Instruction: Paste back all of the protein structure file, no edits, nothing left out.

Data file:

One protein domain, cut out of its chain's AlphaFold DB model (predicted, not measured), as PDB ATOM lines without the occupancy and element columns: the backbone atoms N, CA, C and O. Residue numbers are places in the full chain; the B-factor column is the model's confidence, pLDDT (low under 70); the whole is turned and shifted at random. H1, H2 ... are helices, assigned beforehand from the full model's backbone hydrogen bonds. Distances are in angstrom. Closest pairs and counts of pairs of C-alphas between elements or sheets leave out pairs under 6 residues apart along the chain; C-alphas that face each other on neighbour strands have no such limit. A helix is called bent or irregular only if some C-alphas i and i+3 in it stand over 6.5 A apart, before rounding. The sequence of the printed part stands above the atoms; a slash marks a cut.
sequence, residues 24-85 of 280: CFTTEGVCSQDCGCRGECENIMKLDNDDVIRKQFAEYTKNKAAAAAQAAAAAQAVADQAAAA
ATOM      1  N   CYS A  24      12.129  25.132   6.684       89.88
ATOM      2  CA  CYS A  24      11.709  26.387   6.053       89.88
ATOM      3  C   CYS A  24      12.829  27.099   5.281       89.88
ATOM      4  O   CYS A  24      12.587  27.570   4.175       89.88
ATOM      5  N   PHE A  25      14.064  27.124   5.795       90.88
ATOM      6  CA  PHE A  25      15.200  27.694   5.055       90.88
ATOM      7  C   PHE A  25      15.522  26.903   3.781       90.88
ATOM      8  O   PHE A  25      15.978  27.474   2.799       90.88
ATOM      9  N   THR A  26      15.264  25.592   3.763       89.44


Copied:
One protein domain, cut out of its chain's AlphaFold DB model (predicted, not measured), as PDB ATOM lines without the occupancy and element columns: the backbone atoms N, CA, C and O. Residue numbers are places in the full chain; the B-factor column is the model's confidence, pLDDT (low under 70); the whole is turned and shifted at random. H1, H2 ... are helices, assigned beforehand from the full model's backbone hydrogen bonds. Distances are in angstrom. Closest pairs and counts of pairs of C-alphas between elements or sheets leave out pairs under 6 residues apart along the chain; C-alphas that face each other on neighbour strands have no such limit. A helix is called bent or irregular only if some C-alphas i and i+3 in it stand over 6.5 A apart, before rounding. The sequence of the printed part stands above the atoms; a slash marks a cut.
sequence, residues 24-85 of 280: CFTTEGVCSQDCGCRGECENIMKLDNDDVIRKQFAEYTKNKAAAAAQAAAAAQAVADQAAAA
ATOM      1  N   CYS A  24      12.129  25.132   6.684       89.88
ATOM      2  CA  CYS A  24      11.709  26.387   6.053       89.88
ATOM      3  C   CYS A  24      12.829  27.099   5.281       89.88
ATOM      4  O   CYS A  24      12.587  27.570   4.175       89.88
ATOM      5  N   PHE A  25      14.064  27.124   5.795       90.88
ATOM      6  CA  PHE A  25      15.200  27.694   5.055       90.88
ATOM      7  C   PHE A  25      15.522  26.903   3.781       90.88
ATOM      8  O   PHE A  25      15.978  27.474   2.799       90.88
ATOM      9  N   THR A  26      15.264  25.592   3.763       89.44